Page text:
When in Malmo, Sweden, half-way decent-looking tacos and comida Mexicana can be found at La Raza Street Food & Tacos. And if the food sucks, they have mezcal!
There’s also a Mexican grocery store, MexGrocer that looks legit. (FYI, one KRONER = 15¢):
Hip hop artist/activist Dazer — originally from Chile — lives and creates in Los Angeles where he filmed the haunting La Raza, featured on his new album Legalizame. The beauty of the melody makes the lyrics soar.
Here the words in Spanish and (robot) English and a streaming audio-only file:
Laws have been set in motion to protect the American Homeland. Your freedom and sanity are at stake. Oh, and your jobs.
I forgot about your jobs. And your beautifully domesticated wives and children. You pay your taxes, yet you feel one-upped. Lied to. I know. I have a mortgage and a timeshare I haven’t paid in months. Meanwhile our lazy neighbors to the south consume our resources. But there’s no need to fear. No longer do we have to sit in Victoria’s Secret as our wives are gawked at by gang-banging border hoppers. No. Victoria is just beyond the horizon. And one man risks it all in his comfy radio studio located somewhere in the Arizona desert.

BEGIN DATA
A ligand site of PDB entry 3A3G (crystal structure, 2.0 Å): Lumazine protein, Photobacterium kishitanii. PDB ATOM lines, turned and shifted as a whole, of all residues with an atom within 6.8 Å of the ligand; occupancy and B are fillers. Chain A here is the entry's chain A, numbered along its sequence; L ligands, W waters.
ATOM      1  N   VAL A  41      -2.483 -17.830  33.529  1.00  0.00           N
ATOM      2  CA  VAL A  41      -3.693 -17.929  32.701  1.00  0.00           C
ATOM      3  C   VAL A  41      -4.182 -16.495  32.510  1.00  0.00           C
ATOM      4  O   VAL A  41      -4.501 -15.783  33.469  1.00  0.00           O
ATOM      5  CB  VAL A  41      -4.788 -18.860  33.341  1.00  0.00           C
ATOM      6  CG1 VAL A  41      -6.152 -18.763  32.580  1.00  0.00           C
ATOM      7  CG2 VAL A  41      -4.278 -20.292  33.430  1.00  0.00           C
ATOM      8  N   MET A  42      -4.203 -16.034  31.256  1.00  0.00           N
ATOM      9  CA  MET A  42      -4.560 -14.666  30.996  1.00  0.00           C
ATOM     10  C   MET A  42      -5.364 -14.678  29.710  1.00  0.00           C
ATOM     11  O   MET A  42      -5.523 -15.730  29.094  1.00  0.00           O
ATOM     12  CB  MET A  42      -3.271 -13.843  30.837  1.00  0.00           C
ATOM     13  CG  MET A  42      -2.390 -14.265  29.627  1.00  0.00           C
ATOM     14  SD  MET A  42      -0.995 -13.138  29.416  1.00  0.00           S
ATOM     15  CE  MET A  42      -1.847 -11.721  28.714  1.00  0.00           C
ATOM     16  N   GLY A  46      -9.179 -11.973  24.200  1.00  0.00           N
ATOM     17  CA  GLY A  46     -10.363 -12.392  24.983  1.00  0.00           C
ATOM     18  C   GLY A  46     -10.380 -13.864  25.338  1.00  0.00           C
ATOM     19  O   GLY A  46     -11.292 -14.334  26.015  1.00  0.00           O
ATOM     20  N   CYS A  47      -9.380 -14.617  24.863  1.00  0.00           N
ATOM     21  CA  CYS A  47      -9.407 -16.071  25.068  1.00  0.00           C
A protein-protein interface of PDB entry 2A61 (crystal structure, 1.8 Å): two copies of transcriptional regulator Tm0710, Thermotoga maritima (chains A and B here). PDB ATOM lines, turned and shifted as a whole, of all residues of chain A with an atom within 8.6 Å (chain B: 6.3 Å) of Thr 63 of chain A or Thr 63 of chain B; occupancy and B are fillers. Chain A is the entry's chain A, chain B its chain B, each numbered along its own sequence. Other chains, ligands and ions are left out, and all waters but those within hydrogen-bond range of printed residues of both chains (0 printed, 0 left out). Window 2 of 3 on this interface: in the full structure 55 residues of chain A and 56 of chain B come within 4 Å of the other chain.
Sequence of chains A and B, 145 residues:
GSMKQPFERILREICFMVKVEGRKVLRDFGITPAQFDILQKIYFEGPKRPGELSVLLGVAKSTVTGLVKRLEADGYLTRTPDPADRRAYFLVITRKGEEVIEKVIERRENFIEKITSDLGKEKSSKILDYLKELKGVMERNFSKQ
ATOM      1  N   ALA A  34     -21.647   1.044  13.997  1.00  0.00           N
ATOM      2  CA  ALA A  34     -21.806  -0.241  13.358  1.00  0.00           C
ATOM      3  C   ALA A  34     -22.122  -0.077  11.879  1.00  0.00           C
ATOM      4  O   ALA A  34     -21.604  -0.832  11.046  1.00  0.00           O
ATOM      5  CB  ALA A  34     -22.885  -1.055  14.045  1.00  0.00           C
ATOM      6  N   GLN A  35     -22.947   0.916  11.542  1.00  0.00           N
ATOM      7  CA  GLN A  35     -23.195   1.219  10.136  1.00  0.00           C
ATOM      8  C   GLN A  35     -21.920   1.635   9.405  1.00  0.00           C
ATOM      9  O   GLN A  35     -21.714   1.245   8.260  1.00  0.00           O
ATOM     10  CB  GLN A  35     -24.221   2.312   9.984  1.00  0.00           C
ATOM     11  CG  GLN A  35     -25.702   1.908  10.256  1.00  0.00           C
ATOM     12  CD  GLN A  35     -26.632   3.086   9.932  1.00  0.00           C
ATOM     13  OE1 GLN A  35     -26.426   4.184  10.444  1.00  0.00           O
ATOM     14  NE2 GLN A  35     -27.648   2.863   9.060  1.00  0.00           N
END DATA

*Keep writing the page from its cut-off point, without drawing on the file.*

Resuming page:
That man is Lance Liberty for 101.3 Honest Radio. Take it away, Lance…
Rubio was spirited away from his home in a car trunk at noon yesterday by friends who convinced suspicious local gang members the getaway vehicle was sagging the trunk was filled with drogas, one source told PNS.
“Pablo went to the Che Xuan Panda restaurant because to them he looks Mexican,” she said. “We all look Mexican to them. Also the 75 pesos lunch special with soup and egg roll rocks.”
Pocho Ñews Service PNS is a wholly-fictitious subsidiary of Pochismo, Inc., a California corporation, who is a person according to the Supreme Court. Don’t ask us, we just work here.
(PNS reporting from WASHINGTON D.C.) The board of the historic student organization MEChA voted Wednesday to change the group’s name to something easier for its members to pronounce.